RW: You then did a scripted, one-woman play based on “Scandalishious,” which seemed to reverse the way we traditionally conceive of the relationship between performance and documentation, in which the live act is privileged as the real substance of the work and the documentation—the videos or photos of it—is secondary. With “Scandalishious,” it felt as if what happened on YouTube was the original, so to speak, and the live performance in the gallery functioned more like documentation, even if it was partially fictionalized.
AH: Yea, I think that’s really accurate. The original performance was me being on YouTube and living that [experience], so if you experienced me between 2008 and 2009 on YouTube, then you were part of the original performance, and then the play that I made about it, that is the documentation.
RW: I noticed that in your bios, you typically describe yourself first and foremost as a performance artist, but your work doesn’t necessarily privilege the live at all. You’ve done live performances, too, but there’s not an emphatic insistence on your body in the same space as the viewer in a particular moment. How do you define “performance artist” in an Internet context?
AH: Well I think that performance has changed so much because of the Internet. There’s this idea that everyone has a self, that we all have selfhood. And I think that was never true. But the Internet has kind of revealed that non-truth, it’s shown us that we have these splintered, fractured selves, because of the way we present ourselves online versus in real space, and then even online, the way we present ourselves on Instagram versus Twitter versus Facebook versus YouTube, or if we’re writing or making videos or whatever. So because of that, people have a greater awareness of how they’re performing in everyday life, so obviously performance art has needed to change to reflect that as well. So for me, being a performance artist is more about exaggerating the way that one performs these different facets of their lives: the way I perform in real life versus the way I perform online versus the way I perform on TV.
RW: What about with the reality TV show, Frank the Entertainer. I’m wondering where you think the work exists with that kind of project. Do you think of the show itself as a work of performance art by Ann Hirsch?
AH: When the show aired, I viewed that as documentation of my performance within that space. So the million or so people who tuned in every week were watching the documentation of my performance. Granted, it was documentation that I had absolutely no control over. So it was, I guess, a collaboratively made [performance.] And then the subsequent video works that I made from footage of the show are individual pieces, not documentation. But me being on the show I definitely view as a performance.
RW: In addition to performances where you’ve inserted yourself into existing situations or contexts, like Frank the Entertainer or YouTube, you’ve also done scripted performances or plays. What made you turn to a scripted theater format?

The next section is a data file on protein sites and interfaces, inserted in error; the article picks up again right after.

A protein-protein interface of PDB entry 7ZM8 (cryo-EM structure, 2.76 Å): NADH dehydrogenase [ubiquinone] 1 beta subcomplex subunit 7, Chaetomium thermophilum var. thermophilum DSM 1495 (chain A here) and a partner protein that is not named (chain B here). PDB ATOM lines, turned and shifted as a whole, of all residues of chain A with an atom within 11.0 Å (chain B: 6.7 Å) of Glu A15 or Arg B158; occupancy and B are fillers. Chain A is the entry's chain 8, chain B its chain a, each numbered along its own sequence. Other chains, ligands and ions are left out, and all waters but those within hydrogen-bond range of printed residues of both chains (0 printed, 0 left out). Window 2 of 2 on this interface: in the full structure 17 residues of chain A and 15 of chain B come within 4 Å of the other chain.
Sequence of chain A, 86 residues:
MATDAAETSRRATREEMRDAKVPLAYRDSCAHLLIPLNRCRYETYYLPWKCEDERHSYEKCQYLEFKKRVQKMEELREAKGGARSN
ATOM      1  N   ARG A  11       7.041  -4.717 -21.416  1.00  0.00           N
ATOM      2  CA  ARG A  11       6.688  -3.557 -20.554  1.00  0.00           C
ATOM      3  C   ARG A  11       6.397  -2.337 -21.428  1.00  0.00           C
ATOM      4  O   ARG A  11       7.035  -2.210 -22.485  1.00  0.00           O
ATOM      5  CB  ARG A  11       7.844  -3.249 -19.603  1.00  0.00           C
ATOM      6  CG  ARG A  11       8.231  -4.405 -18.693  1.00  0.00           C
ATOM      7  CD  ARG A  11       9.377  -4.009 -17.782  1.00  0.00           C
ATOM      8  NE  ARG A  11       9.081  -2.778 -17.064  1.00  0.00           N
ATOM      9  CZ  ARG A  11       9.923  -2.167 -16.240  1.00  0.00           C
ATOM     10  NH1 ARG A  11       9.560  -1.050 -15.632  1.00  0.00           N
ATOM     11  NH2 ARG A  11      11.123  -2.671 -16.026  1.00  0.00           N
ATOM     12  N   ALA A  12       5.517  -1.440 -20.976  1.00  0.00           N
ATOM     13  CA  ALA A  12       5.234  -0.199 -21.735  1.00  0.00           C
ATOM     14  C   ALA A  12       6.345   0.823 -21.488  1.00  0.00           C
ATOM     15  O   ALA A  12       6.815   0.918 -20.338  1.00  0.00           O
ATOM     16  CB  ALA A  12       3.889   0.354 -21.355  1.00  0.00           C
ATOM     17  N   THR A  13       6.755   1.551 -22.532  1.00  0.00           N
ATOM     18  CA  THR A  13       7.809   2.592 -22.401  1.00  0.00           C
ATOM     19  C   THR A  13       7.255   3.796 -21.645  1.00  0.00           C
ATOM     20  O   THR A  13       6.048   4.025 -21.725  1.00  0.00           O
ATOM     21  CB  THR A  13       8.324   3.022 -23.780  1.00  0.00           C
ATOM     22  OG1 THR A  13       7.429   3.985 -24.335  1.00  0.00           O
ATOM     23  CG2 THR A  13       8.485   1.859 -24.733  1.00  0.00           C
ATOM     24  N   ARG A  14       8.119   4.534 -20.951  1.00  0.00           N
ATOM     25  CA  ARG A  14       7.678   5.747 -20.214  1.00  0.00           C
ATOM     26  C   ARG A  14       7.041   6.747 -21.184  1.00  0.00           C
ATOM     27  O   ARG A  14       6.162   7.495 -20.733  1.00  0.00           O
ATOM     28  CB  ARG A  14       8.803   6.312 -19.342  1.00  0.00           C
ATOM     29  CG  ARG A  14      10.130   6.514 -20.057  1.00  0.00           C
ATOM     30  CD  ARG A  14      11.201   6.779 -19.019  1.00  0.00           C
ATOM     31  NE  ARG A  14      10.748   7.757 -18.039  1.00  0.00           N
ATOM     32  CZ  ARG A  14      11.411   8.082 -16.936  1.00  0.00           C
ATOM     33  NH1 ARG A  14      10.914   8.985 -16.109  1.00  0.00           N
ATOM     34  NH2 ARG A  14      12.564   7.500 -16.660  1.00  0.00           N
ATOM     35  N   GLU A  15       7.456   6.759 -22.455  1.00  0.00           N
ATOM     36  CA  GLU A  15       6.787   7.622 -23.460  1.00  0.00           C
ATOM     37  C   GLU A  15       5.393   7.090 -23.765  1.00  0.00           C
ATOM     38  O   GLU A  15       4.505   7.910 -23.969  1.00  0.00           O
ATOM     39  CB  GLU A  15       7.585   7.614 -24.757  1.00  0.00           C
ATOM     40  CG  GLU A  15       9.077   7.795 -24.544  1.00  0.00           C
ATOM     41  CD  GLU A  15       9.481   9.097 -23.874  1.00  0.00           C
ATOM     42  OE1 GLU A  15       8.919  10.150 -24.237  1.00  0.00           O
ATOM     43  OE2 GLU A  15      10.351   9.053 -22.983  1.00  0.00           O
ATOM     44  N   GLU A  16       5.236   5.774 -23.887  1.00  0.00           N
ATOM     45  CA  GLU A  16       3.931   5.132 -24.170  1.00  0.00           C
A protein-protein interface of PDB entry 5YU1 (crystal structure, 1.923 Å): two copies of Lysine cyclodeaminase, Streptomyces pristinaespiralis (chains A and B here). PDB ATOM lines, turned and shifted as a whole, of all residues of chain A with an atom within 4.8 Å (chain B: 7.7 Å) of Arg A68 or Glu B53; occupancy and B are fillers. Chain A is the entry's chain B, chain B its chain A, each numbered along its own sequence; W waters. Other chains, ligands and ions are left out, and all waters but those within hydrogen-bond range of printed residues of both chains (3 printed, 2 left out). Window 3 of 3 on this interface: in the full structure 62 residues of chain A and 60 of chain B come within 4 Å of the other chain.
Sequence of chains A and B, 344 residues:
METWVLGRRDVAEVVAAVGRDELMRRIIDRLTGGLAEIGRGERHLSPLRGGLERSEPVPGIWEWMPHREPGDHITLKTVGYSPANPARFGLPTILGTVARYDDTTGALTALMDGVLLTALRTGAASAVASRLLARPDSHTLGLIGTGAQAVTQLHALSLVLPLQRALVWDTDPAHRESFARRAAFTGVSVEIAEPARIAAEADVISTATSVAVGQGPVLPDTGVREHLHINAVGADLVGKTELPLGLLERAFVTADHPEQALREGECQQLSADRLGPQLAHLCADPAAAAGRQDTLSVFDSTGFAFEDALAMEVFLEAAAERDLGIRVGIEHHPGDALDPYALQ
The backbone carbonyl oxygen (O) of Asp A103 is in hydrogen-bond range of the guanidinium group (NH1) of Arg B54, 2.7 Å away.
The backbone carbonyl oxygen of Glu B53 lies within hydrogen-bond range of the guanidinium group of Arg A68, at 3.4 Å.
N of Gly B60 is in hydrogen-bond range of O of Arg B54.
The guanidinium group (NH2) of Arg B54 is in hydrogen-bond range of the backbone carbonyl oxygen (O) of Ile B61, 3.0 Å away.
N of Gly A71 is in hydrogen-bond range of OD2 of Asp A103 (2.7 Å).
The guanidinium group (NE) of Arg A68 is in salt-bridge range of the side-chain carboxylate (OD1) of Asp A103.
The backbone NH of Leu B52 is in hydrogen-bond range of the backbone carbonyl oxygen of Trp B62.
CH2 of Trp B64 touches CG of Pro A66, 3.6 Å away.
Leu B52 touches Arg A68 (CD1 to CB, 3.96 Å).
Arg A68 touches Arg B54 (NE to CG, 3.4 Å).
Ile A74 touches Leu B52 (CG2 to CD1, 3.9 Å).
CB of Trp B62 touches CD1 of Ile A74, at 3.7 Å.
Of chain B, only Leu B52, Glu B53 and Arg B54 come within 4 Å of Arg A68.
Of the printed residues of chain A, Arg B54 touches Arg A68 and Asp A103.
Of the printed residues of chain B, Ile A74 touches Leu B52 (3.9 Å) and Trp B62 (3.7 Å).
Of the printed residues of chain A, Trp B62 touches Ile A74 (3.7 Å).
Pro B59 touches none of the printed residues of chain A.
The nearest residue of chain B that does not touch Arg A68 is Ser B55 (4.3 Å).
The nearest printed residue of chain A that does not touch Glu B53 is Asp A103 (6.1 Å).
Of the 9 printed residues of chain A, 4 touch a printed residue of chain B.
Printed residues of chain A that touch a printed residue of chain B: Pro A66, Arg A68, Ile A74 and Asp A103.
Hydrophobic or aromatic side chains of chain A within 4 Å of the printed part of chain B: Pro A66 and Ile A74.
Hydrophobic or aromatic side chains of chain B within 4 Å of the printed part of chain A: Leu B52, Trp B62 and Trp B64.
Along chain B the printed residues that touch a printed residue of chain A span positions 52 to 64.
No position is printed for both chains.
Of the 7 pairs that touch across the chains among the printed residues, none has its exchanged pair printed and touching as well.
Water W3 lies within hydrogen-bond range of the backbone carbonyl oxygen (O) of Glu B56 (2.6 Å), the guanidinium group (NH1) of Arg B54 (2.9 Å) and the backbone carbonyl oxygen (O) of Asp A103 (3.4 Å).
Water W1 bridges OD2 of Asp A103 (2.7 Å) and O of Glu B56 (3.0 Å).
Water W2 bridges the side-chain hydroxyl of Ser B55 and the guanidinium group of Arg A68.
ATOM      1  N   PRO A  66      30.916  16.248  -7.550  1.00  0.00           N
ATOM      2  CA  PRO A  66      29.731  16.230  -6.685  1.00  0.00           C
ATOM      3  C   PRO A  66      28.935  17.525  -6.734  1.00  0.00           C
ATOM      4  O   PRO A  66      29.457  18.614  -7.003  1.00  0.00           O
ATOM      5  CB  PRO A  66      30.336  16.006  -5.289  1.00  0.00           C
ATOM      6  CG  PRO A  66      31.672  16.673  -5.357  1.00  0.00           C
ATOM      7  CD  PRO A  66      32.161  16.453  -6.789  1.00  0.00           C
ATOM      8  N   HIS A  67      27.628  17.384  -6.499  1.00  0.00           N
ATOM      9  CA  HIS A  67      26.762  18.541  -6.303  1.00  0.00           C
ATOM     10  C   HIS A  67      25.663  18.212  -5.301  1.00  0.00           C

AH: With the “Scandalishious” performance piece, I call it a play, but I don’t know if I really consider it a play. I consider it truly [to be] a dramatization. Like, in the way that America’s Most Wanted is a dramatization of real events. The “Scandalishious” performance is a dramatization of real events. And I think that was just the best way for me to show people what I went through, and all the different things that you couldn’t see online. Like all the videos people sent me, the messages, the internal trauma that I had. But at the end of the day, it does come back to empathy, and humanizing. And I think for me, the easiest and the best way to do that is through narrative structures. It’s so easy to write off [these kinds of relationships] at a glance, but once I put it in some kind of narrative and build characters, people can empathize more.
RW: What about with the second play you did, Playground, which was originally staged at the New Museum, in which you weren’t actually performing on stage yourself, but directing actors?
AH: With Playground, I really call that a play, and I purposely used the theater—it’s a very traditional theater—and I was interested in comparing the “real space” with emotional space. So with that show, it begins [with the characters] just typing; that’s, in theory, the real space. And then as the show goes on, they enter theater space, emotional space, where they’re talking directly to one another and interacting with one another. But it only becomes more theatrical once the emotions [they’re expressing] are more intense. So as the emotions get more real, and the [characters] get more involved, then [what you see on stage] becomes more fake. So what I’m playing with is the question of what’s more real? The reality of them sitting at a computer typing or the emotions they’re feeling and the relationship that they’re grappling with, which, to outsiders might not seem real, might seem fake, because [they’re] just at a computer. So I was playing with the form of theater to get at those ideas and to really make true characters out of the two people.